Conscious Creation Journal – an aspect of consciouscreation.com – published by Kristen Fox and John McNally
Printed in the Conscious Creation Journal
Universal Junk Store
by Jen Beaven
There was a big old barn, a few smaller buildings and just acres of junk as far as you could see. The early morning sun made sparklies of dew still on the grass. I wondered if they just covered the junk at night – it was all in pretty good condition – or if they carried it in at night and out in the morning. Way too much stuff for that, I decided.
We were here to poke around and shop, but mostly to find something Mom liked. Dad wandered off towards the vintage magazines, and Mom and I peered into a big, den-like room with an unused fireplace in one of the smaller buildings.
Over the fireplace, exactly where you might expect a moose head, was a beautiful sculpture carved out of a huge single piece of gemstone – carnelian, I thought. It took my breath away – I turned to Mom, but she didn’t even want to go in the room – the other things in there looked equally pricey. “Why bother to even look?” she said. I knew she was right – I could never afford it.
There seemed to be only one guy running the place – a crotchety-looking old fellow with scrappy bits of white hair who I mostly saw the back of. He was wearing red suspenders that crossed in the back that held up dusty green jeans; his long-sleeved yellowing shirt seemed to be made of long underwear fabric. Frustratingly, he was never around when I had a question, and I could never catch his eye when I could see him.
Suddenly something told me Mom had found what she was looking for; I turned and saw a small bench made of beautifully polished dark wood with a large gemstone cameo inlaid into the wood. The cameo was carved out of what looked like moss agate – parts of the stone were clear as glass, parts luminously cloudy and what appeared to be delicate tufts and clumps of moss were captured inside. I could tell she loved this piece.
I smiled to myself; here was something I was familiar with! I’d seen several similar pieces last weekend and knew that, at most, they were priced at $200 to $250. This I could swing easily, even if Mom wasn’t ready to go for it. We searched for a price tag and were even happier to find the original price crossed off and $80 written in, in bold red marker.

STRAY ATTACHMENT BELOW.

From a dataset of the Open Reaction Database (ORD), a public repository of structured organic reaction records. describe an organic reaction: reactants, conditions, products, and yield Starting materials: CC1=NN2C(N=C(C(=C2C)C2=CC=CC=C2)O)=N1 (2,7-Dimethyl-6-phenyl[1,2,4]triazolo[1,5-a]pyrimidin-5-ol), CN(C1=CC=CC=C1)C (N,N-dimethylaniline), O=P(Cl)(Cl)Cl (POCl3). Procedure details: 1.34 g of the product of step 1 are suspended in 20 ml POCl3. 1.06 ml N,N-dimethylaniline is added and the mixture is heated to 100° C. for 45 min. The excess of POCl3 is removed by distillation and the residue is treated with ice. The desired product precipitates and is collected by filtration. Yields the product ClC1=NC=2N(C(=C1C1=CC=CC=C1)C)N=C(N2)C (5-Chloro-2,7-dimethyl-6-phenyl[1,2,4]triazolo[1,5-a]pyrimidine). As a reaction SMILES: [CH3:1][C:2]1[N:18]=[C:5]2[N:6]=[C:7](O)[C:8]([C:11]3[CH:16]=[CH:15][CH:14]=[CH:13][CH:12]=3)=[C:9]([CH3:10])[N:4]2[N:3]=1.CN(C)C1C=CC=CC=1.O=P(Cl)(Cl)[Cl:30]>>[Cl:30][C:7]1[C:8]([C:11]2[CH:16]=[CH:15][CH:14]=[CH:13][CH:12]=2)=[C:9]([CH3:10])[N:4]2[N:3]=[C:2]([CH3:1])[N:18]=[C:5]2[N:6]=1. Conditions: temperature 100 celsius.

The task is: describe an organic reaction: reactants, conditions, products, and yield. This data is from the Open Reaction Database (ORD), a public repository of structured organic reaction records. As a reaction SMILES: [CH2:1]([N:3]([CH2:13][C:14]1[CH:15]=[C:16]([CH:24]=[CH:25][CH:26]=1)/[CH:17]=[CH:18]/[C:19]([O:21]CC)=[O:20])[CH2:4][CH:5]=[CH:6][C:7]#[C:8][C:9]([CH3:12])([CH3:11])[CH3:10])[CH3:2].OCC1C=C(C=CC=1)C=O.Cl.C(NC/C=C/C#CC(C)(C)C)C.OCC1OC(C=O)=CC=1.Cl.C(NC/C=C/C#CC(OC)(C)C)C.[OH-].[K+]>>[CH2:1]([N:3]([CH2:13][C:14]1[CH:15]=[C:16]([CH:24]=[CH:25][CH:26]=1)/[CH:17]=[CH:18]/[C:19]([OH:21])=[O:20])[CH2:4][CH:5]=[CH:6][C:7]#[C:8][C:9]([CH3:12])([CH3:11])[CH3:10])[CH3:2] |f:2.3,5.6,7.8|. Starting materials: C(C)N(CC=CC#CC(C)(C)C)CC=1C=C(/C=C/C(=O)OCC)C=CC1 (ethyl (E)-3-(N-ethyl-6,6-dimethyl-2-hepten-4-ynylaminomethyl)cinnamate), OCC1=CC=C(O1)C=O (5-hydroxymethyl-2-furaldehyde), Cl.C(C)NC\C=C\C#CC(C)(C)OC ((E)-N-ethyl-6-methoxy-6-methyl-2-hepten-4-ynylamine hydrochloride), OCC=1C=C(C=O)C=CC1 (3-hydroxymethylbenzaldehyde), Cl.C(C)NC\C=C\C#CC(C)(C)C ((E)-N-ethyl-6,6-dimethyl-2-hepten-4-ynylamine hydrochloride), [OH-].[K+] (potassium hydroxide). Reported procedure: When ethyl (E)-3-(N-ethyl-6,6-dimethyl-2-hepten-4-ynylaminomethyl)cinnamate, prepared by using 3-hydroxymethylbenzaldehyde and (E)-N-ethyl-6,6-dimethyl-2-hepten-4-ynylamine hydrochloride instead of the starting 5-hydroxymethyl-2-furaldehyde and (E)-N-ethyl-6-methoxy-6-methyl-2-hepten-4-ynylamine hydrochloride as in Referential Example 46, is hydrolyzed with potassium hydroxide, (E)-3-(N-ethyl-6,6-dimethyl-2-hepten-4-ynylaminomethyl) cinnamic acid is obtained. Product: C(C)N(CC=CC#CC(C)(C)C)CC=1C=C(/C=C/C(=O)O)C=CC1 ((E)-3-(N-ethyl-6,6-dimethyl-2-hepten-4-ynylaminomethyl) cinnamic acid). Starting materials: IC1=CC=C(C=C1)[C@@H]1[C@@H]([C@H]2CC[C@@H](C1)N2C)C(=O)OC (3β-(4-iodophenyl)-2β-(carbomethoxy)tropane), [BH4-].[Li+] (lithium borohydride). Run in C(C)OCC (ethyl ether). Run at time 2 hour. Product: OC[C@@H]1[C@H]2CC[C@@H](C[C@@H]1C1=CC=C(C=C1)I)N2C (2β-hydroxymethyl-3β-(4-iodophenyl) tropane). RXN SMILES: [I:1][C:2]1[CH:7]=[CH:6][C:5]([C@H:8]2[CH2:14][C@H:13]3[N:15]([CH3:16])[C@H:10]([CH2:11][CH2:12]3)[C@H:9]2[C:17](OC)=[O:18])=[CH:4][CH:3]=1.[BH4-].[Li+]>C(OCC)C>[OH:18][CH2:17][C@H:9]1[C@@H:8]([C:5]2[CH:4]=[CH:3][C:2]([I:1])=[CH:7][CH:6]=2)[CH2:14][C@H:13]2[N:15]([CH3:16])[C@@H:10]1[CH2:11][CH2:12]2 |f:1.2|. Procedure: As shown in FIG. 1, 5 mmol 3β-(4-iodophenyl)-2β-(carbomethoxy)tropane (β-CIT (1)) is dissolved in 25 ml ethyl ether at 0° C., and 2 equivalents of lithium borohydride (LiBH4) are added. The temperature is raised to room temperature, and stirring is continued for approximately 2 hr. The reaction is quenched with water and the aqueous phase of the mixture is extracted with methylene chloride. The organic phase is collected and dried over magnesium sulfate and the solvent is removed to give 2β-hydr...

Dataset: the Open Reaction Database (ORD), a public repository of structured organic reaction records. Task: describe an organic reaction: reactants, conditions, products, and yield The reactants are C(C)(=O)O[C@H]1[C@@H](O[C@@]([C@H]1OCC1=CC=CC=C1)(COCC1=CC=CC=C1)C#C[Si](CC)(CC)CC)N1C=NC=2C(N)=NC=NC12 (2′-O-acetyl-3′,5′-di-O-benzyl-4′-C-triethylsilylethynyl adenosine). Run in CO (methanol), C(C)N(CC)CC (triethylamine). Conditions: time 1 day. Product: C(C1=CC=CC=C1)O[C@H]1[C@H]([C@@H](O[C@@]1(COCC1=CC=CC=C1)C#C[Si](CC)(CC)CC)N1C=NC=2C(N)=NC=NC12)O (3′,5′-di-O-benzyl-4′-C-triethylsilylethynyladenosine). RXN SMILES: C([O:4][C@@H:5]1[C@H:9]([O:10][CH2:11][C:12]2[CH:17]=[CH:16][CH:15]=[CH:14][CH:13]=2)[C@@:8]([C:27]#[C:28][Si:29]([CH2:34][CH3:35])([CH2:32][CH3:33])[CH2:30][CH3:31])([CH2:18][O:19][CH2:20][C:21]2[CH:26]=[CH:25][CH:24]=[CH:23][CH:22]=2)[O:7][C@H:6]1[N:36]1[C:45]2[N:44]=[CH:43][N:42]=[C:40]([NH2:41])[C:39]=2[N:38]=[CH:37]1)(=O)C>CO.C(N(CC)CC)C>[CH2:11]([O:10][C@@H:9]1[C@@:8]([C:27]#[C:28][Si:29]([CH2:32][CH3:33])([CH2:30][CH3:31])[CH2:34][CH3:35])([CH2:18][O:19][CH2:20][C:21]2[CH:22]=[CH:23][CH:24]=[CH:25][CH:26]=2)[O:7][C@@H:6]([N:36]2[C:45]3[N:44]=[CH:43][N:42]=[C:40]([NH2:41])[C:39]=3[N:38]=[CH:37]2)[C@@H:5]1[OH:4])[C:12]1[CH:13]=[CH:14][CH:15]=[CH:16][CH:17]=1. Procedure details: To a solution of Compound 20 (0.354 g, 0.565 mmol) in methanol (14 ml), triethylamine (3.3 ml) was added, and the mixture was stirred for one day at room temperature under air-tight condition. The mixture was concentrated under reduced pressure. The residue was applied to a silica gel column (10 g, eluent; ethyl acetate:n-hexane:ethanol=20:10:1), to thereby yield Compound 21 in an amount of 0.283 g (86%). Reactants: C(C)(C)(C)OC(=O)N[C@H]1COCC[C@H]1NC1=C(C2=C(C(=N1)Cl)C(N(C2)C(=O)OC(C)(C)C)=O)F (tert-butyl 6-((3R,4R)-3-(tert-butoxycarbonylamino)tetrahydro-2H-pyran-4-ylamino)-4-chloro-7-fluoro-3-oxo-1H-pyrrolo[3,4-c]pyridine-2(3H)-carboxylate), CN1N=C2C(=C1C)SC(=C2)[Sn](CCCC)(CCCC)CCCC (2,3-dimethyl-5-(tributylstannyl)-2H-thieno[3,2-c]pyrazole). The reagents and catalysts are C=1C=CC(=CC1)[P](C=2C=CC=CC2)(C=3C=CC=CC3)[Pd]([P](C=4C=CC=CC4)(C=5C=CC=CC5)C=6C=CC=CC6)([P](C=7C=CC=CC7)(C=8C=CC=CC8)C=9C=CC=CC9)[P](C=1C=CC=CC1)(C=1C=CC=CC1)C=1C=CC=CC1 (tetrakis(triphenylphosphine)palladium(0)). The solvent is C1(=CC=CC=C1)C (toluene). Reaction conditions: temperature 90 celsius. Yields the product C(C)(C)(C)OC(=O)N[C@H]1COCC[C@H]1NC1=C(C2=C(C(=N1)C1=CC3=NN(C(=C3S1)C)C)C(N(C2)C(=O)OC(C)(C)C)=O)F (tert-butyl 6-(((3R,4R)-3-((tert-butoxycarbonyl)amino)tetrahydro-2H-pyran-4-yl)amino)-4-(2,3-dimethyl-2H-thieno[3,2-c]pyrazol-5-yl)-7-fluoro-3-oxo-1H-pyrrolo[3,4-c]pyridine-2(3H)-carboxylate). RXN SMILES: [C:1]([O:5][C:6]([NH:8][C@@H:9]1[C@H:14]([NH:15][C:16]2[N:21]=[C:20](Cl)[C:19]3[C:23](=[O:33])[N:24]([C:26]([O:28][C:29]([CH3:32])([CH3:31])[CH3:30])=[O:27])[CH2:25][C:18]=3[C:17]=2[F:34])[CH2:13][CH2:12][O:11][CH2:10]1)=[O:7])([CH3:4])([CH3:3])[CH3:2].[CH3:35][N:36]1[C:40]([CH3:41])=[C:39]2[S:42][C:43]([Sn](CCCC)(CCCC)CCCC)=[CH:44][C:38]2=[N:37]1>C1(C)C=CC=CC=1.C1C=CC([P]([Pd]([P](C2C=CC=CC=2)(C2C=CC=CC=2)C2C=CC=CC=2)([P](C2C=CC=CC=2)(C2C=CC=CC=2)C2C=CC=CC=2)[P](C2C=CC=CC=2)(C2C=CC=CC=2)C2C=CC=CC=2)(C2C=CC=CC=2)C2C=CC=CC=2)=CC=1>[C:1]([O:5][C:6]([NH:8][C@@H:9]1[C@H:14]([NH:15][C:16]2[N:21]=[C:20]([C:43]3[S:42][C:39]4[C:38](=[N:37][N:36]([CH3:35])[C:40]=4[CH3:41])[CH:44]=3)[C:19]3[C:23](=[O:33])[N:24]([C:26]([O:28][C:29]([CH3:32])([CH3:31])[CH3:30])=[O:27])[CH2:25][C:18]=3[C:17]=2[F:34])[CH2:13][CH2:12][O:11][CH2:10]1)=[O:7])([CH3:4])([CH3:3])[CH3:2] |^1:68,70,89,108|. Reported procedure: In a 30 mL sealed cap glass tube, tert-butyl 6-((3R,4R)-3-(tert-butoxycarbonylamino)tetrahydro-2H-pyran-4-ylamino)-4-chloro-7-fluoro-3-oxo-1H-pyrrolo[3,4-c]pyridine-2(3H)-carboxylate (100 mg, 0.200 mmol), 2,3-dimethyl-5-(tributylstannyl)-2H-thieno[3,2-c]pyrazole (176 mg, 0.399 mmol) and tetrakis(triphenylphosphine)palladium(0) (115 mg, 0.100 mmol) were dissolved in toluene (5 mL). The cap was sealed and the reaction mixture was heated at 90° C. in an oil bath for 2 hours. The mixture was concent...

Before I could even offer, Mom was off to the central desk where a vintage cash register presided. Miraculously, the old guy was there and perfectly ready to take her money! It figures, I thought.
As Mom wrote out a check, the old fellow told my Dad and me to go to the barn and collect the bench Mom was going to get. “Not that one?” I pointed to the one she’d fallen in love with. He abruptly said that was the display model and turned back to Mom. Dad and I shrugged and went into the barn. We found the stack of benches and lifted out the top one.
It was very different – not as highly polished, a little wobbly, but worst of all the inlays were glass, not polished semi-precious stones; and looking closer I could see that the glass was cracked and even starred in some places. “This isn’t right.” I said, and went to find the cheating old geezer.
I saw him talking to a plump woman in a dark wool cape coat with a big silly hat. He handed her some small object – I couldn’t see what, but it was gleamy and expensive looking. Her face lit up and she closed her eyes with joy, clasping whatever it was to her chest like a kid with a longed-for toy. The old man beamed.
The woman thanked him as if he’d just found her long-lost family; then she practically skipped away. I hadn’t even seen any money change hands! Were some customers more equal than others?
I was plenty mad at the guy already, and he was already turning away from me when I reached him. “Just wait a minute!” I said. To my surprise, he did. Up close, he reminded me of Boothby, the tough yet wise groundskeeper at Starfleet Academy. I wasn’t sure exactly what I was going to say. Oddly enough, I’d stopped him right next to the bench Mom had just paid for, so I just pointed to it. “She paid for that one!” I said, trying to make my voice dangerously quiet.
“I know,” he said, and smiled.
Of course, this just made me madder. “You’re not helping!” I went on. “She already expects to be cheated at places like this!” His smile got bigger and I got even madder. “That lady in the hat got what she wanted and I don’t think you even charged her!”